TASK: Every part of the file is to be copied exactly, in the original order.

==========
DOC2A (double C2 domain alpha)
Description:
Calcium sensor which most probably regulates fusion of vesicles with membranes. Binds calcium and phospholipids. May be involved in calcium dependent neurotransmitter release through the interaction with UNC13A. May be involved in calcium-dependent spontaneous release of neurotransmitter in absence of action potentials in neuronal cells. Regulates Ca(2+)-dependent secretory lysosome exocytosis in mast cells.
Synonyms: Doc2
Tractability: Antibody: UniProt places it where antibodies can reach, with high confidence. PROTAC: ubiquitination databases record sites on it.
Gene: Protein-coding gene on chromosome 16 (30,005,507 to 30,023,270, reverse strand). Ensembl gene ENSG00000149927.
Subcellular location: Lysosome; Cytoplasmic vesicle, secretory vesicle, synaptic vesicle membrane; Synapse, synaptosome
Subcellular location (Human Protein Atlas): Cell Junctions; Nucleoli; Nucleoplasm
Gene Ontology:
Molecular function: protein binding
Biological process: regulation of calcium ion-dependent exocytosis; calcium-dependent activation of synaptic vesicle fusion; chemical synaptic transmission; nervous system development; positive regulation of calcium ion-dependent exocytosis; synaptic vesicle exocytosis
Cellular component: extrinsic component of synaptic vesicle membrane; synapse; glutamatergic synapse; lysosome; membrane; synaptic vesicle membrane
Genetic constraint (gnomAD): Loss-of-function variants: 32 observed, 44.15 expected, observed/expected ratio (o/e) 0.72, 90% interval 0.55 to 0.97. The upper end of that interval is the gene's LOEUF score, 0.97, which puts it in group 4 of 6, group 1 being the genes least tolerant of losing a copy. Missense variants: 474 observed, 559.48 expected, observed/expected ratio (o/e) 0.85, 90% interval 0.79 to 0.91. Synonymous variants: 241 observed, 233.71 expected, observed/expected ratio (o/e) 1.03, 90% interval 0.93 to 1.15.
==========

DOC2A (double C2 domain alpha)
Description:
Calcium sensor which most probably regulates fusion of vesicles with membranes. Binds calcium and phospholipids. May be involved in calcium dependent neurotransmitter release through the interaction with UNC13A. May be involved in calcium-dependent spontaneous release of neurotransmitter in absence of action potentials in neuronal cells. Regulates Ca(2+)-dependent secretory lysosome exocytosis in mast cells.
Synonyms: Doc2
Tractability: Antibody: UniProt places it where antibodies can reach, with high confidence. PROTAC: ubiquitination databases record sites on it.
Gene: Protein-coding gene on chromosome 16 (30,005,507 to 30,023,270, reverse strand). Ensembl gene ENSG00000149927.
Subcellular location: Lysosome; Cytoplasmic vesicle, secretory vesicle, synaptic vesicle membrane; Synapse, synaptosome
Subcellular location (Human Protein Atlas): Cell Junctions; Nucleoli; Nucleoplasm
Gene Ontology:
Molecular function: protein binding
Biological process: regulation of calcium ion-dependent exocytosis; calcium-dependent activation of synaptic vesicle fusion; chemical synaptic transmission; nervous system development; positive regulation of calcium ion-dependent exocytosis; synaptic vesicle exocytosis
Cellular component: extrinsic component of synaptic vesicle membrane; synapse; glutamatergic synapse; lysosome; membrane; synaptic vesicle membrane
Genetic constraint (gnomAD): Loss-of-function variants: 32 observed, 44.15 expected, observed/expected ratio (o/e) 0.72, 90% interval 0.55 to 0.97. The upper end of that interval is the gene's LOEUF score, 0.97, which puts it in group 4 of 6, group 1 being the genes least tolerant of losing a copy. Missense variants: 474 observed, 559.48 expected, observed/expected ratio (o/e) 0.85, 90% interval 0.79 to 0.91. Synonymous variants: 241 observed, 233.71 expected, observed/expected ratio (o/e) 1.03, 90% interval 0.93 to 1.15.